every time, assuming there is no other image on the post? I feel it gets
    a little repetitive, especially when you scroll through the page and
    see the same image associated with every post.

    It’s why I always try to include even just a stock image into posts and tag the image.

    If I don’t have an image in the post, I prefer to delete the associated image when I share on social networks and go with plain old boring text.

  • http://twitter.com/TylerHakes Tyler Hakes

    SEO is quickly approaching a whole new meaning that people seem to be missing. For one, the technical aspects are beginning to overshadow the content in terms of actually optimizing for search.

    For two, SEO has become more than simply climbing the ranks of the search page; it’s no longer enough to just be number 1 in the rankings. It’s about the technical details that allow you to actually “optimize” the content that people see (not just optimize the number of people who see it).

  • http://profiles.google.com/ajfried Aaron Friedman

    Hey Elan,
    The Facebook Like Thumbnail plug-in just ensures that the picture you want posted is the one that actually shows up on FB. What happened to me was, I had these social media icons showing up since they were the closest to the top of my code. FB was confused and pulled those in. So all this plugin does is ensure that the photos you want at the top are really there.

    But I am with you, I always like to have images associated as well. Makes the post dry without them (in most cases).


  • http://profiles.google.com/ajfried Aaron Friedman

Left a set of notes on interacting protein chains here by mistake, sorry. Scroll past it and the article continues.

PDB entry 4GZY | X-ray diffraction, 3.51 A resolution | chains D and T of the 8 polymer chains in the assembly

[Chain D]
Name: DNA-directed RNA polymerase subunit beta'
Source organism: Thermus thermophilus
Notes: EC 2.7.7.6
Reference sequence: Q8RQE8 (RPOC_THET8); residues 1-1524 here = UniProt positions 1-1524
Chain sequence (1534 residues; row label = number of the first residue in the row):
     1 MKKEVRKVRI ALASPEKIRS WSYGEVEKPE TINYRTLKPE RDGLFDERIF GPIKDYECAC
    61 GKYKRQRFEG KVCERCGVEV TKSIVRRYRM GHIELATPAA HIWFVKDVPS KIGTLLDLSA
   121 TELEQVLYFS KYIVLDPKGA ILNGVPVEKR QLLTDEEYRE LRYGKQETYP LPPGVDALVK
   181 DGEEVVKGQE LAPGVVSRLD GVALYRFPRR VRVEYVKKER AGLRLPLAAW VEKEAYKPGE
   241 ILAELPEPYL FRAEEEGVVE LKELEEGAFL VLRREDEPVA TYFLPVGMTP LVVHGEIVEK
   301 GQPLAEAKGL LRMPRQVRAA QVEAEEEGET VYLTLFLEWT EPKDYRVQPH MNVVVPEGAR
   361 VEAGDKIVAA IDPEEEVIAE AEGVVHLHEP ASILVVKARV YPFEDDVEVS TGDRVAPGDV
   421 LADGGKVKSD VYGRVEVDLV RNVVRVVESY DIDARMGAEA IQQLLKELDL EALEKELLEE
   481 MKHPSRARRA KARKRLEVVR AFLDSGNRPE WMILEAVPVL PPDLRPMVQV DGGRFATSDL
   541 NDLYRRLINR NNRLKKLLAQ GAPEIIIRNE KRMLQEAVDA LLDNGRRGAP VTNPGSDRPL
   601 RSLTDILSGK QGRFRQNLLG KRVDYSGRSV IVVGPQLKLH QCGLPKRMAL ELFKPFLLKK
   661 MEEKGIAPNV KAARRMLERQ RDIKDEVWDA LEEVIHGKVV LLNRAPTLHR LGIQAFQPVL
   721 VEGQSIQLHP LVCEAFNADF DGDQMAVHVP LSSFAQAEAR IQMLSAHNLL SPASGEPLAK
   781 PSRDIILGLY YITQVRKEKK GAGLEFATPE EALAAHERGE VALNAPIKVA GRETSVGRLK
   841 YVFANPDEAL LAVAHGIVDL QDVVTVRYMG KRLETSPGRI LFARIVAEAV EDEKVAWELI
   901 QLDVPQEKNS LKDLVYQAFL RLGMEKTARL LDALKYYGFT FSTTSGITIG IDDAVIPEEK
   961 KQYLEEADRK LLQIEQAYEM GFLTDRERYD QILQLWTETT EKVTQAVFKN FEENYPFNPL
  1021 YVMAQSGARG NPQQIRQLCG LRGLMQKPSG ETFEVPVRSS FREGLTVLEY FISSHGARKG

Hmm… I am not sure I agree with that. SEO is becoming more about the content than anything else. And the contribution on Social too that, I suspect, will bring even bigger changes in the near future.

    That being said, I do agree that with social media coming into play more, there are important technical details that need to be implemented. But still, goes back to content. Content is still king.

  • http://twitter.com/TylerHakes Tyler Hakes

    Well, let me clarify what I meant. I didn’t mean that content isn’t (still) important.

    Instead, what I’m saying is that SEO is more than just your placement on the SERPs. It’s about how your result is displayed and how you utilize that space.

    That goes back to a whole host of technical implementation (semantic mark up, etc) to get the most of your space and capture the searcher’s attention, So, what I mean is, as far as driving traffic through search engines, technical implementation and maximizing that display is becoming more important. Your actual placement is being minimized.

    This is almost irrelevant or tangential to your post, so sorry to take it off topic. You referenced some of these technical changes to the SERPs in your first point, which got me thinking about other ways that brands can maximize their search visibility other than just being #1.

  • http://profiles.google.com/ajfried Aaron Friedman

    You make a good point for sure.

    And actually, I would add that to the above list for sure (whoops, totally left it out). Schema and markup. Because why not!?!? It has not been widely adopted by webmasters (would like to see a stat on that) but its completely a missed opportunity to get MORE information into the SERPs.